Monday, July 15, 2019

The Dog-Walking Club, by Liz Hinds

Liz Hinds, October 2018

They started as a random group of people who just happened to walk their dogs at about the same time every day in the local park.

But Angela, whose husband brings home a more than adequate income and whose kids are grown and married, is a born organizer with nothing to organize. She decides to organize the dog walkers, and suddenly they are The Dog-walking Club.

They have nothing in common except their dogs. Angela has Mitzi, the poodle. Jemma, a photographer, has Pixie, the boxer she inherited from her uncle. Widowed Sybil, living in a retirement community, has fifteen-year-old Jock the Scottish terrier. Maggi, a supermarket shelf stocker, has a shelter mix named Bassett. Jon, a stay-at-home dad with two daughters, has Benji the spaniel.

Initially near-total strangers, meeting daily to walk together intentionally rather than by chance, they get to know each other, and care about each other.

They also have their own secrets and problems, and unsettling events in their lives over the course of what I take to be roughly a year. Dogs and accidental friendship bind them together and change their lives.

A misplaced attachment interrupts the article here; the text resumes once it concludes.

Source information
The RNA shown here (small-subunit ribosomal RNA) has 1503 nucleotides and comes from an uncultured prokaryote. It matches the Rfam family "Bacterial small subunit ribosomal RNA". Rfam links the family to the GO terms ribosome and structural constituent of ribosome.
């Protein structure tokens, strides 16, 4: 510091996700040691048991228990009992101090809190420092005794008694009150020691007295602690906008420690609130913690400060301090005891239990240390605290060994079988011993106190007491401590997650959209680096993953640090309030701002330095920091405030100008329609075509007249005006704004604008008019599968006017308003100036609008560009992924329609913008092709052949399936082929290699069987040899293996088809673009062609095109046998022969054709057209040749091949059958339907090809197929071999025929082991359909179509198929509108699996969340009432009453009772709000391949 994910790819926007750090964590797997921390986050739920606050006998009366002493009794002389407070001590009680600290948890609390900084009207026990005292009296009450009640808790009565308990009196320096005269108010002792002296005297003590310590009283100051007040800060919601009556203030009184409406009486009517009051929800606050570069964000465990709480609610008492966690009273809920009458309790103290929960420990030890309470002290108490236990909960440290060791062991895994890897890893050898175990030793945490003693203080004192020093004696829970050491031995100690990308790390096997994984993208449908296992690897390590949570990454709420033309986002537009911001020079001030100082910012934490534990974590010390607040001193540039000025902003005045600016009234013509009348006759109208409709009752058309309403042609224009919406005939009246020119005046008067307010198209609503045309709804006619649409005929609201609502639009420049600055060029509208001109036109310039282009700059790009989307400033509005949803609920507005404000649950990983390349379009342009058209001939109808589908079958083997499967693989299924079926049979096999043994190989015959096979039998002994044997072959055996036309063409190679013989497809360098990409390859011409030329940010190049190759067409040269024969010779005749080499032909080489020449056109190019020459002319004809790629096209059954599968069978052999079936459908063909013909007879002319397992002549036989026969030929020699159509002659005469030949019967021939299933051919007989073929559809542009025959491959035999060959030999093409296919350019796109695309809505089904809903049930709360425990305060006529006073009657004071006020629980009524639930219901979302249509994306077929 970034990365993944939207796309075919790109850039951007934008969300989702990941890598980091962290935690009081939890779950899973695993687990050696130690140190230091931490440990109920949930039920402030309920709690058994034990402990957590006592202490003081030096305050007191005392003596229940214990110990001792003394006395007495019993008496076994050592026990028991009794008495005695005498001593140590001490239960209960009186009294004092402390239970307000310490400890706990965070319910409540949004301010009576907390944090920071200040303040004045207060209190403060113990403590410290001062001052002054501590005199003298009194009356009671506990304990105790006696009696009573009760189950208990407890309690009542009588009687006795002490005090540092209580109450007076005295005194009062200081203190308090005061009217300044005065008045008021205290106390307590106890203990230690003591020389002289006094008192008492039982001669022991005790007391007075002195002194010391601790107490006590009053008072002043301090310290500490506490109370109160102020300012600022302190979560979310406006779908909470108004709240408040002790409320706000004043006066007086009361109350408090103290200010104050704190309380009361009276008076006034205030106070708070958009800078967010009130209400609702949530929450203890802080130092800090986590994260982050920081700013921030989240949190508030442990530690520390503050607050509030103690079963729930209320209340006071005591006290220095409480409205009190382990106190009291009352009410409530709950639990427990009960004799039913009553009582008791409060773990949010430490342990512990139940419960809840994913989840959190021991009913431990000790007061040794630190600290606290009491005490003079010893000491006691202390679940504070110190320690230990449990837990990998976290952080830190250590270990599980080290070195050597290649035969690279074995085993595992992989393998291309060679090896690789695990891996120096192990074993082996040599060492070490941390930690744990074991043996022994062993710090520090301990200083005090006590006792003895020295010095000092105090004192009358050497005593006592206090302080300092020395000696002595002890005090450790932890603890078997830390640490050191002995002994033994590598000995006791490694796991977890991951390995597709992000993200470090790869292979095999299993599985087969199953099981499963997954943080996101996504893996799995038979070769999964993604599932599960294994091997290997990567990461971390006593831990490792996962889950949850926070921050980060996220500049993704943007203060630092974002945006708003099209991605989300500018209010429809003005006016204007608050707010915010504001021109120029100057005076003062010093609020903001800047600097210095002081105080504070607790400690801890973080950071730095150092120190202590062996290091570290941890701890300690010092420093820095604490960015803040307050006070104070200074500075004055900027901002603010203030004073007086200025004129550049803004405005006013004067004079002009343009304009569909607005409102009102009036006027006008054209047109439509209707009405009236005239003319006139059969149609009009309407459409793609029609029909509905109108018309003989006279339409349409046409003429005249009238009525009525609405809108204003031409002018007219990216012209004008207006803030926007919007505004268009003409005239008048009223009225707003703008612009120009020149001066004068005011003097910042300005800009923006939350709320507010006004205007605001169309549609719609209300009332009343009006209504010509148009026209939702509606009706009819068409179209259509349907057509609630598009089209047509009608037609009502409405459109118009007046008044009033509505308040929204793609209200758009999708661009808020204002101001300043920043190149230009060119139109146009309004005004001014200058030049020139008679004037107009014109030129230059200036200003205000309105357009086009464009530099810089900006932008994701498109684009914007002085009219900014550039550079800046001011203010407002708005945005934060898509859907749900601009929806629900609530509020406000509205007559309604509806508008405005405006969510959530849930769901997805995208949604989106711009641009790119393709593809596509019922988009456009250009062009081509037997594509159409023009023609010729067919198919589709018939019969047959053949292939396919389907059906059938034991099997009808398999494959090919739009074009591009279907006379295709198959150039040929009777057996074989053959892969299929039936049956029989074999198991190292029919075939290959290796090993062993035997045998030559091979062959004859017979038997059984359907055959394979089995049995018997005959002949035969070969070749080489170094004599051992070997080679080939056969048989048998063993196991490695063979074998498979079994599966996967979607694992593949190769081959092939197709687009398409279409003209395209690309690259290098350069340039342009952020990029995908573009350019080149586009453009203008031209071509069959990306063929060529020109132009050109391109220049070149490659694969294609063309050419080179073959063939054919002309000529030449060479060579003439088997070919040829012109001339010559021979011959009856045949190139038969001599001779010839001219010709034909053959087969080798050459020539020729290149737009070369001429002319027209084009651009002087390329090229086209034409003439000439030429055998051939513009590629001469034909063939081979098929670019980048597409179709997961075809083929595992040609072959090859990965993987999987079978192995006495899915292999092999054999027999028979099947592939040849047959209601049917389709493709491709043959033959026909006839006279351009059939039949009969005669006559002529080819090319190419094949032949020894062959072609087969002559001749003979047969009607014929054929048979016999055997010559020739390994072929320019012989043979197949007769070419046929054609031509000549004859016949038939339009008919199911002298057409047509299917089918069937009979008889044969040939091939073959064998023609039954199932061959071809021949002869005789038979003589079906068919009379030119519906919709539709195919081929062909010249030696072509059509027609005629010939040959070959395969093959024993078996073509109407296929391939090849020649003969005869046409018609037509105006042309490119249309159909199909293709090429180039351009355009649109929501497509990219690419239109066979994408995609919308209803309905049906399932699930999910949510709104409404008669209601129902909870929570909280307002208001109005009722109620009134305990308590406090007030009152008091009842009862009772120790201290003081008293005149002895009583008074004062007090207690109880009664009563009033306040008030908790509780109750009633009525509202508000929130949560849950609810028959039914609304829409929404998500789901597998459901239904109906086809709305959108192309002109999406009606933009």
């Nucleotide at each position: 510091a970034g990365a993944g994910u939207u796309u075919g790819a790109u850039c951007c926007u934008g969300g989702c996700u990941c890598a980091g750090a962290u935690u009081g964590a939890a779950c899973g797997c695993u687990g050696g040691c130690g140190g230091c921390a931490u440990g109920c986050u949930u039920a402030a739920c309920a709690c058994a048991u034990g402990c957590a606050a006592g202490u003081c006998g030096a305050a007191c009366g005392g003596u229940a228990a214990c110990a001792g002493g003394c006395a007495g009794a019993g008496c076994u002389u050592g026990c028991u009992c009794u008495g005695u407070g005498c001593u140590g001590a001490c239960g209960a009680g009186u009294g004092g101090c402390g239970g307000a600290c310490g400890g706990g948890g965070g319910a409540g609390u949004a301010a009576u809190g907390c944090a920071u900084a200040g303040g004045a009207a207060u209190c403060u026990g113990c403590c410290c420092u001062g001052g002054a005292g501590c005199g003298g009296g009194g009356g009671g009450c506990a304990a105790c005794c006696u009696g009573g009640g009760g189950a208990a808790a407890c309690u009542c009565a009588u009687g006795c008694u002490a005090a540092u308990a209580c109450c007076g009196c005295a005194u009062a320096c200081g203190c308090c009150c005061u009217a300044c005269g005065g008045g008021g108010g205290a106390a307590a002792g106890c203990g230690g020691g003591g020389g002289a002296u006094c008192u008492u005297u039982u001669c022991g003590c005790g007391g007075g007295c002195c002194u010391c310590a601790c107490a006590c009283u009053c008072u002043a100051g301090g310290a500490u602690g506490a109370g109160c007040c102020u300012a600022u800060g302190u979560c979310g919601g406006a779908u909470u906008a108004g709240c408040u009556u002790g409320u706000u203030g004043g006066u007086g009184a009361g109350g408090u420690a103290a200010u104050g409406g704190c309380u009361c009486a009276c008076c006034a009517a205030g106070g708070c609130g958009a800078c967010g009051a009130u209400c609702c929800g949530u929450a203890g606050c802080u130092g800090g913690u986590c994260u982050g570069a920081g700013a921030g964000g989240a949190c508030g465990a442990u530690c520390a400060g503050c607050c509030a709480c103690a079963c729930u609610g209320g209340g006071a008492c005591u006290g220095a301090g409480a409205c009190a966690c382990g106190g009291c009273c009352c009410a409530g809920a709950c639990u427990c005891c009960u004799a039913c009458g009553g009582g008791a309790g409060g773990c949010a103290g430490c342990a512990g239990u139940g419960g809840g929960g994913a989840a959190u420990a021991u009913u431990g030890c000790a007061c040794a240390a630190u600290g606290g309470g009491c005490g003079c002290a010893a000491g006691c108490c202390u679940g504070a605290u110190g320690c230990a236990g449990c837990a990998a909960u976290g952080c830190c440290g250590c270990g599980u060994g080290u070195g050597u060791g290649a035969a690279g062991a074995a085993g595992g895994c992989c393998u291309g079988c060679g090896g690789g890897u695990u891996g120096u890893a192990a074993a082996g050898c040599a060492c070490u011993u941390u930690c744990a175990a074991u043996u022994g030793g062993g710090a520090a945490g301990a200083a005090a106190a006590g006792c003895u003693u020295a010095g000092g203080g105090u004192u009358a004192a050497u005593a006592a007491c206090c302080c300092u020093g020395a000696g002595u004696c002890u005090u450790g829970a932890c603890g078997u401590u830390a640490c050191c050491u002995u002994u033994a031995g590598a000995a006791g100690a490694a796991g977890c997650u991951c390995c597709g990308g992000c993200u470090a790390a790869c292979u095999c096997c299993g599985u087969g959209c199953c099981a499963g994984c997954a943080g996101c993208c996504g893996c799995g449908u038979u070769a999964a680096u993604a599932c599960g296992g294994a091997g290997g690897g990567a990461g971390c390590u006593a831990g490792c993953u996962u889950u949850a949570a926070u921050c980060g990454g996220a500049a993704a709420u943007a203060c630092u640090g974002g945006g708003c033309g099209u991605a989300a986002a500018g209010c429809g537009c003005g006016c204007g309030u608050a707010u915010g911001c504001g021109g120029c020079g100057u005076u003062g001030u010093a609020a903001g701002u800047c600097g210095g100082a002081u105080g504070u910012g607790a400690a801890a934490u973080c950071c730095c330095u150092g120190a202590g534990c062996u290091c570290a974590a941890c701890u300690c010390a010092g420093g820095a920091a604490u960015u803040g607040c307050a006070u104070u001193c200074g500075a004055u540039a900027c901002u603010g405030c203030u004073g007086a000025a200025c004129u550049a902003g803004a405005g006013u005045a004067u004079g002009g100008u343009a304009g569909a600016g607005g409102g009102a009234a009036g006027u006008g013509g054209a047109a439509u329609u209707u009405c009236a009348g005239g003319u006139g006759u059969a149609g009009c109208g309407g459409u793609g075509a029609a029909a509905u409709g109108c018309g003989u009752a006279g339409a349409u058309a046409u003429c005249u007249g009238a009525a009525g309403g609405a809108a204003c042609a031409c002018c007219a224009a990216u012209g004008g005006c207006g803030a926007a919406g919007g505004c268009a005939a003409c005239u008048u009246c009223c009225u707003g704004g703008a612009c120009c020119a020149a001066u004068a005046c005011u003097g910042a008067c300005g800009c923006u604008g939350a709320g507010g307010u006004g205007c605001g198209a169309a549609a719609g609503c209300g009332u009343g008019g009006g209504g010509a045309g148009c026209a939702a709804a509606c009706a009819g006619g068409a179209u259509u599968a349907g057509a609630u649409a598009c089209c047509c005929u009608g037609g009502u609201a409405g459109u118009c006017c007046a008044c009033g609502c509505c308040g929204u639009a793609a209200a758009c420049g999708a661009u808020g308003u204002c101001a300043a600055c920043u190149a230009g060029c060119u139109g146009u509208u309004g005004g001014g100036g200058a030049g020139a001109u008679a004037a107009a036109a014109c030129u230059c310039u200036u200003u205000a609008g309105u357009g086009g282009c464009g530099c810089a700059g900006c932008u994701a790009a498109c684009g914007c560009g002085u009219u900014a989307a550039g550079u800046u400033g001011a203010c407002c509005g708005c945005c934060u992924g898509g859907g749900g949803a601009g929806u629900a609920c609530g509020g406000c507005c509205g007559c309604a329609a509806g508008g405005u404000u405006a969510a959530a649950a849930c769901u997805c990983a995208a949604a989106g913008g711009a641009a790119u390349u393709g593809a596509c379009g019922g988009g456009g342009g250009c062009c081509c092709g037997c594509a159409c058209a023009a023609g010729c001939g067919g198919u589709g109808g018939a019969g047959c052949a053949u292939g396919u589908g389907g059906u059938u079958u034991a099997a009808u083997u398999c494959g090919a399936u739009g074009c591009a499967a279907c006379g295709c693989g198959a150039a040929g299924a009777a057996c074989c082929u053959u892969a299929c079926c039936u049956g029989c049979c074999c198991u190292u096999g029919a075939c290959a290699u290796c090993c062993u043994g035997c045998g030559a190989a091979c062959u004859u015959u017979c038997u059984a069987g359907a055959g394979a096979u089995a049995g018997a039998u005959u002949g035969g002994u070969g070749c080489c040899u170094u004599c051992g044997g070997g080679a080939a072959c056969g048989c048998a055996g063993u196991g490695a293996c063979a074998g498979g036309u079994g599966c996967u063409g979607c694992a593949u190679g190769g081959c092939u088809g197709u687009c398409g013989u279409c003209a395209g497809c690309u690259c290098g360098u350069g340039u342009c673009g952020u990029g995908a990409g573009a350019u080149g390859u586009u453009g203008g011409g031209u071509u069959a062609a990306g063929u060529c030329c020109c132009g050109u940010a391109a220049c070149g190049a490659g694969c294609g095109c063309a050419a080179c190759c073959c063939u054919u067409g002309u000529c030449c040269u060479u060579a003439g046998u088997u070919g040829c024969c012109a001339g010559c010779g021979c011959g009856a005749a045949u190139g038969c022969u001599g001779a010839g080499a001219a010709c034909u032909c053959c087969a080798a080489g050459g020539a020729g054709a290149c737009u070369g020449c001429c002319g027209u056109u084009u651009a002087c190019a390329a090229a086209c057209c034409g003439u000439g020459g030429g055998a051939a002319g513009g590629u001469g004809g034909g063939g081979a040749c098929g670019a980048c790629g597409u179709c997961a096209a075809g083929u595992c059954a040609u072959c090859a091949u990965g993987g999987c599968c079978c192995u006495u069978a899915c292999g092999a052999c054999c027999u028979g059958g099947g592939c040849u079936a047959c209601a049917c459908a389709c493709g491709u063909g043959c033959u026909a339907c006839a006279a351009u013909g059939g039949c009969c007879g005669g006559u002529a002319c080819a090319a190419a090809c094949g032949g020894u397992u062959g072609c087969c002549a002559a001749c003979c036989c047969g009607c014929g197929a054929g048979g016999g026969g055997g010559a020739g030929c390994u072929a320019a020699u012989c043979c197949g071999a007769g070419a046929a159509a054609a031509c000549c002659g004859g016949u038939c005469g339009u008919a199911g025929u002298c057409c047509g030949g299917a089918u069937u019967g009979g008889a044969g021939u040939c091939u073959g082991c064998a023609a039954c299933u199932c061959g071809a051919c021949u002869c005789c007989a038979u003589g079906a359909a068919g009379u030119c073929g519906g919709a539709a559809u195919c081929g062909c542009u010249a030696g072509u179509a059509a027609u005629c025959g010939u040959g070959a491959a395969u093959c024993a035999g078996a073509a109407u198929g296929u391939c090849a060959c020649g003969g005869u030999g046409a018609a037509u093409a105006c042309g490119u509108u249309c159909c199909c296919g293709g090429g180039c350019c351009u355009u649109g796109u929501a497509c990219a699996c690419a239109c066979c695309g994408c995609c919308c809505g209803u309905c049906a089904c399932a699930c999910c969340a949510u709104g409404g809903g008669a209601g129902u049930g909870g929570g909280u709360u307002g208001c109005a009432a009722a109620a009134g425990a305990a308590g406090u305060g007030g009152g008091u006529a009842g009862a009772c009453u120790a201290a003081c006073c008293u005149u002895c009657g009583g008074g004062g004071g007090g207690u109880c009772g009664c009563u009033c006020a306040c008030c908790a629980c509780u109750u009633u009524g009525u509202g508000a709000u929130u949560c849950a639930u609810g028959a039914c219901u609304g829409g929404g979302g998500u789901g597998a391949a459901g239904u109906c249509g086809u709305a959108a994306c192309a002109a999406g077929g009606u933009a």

This isn't a story with a lot of plot or overtly exciting events. It's a story of people and dogs and friendship, and the big difference the most unlikely friendships and odd assortments of interests and skills and connections can make in people's lives.

For the people for whom "does the dog die" is a critical question--sadly, yes, Jock, fifteen years old at the start of the book, does die, of old age. I don't blame an author or a book for a dog dying of natural causes of extreme old age, but for some people, that is a deal-breaker, and I don't want to lure anyone into a nasty surprise.

I really thoroughly enjoyed this. Recommended.

I received a free electronic galley of this book from the author, and am reviewing it voluntarily.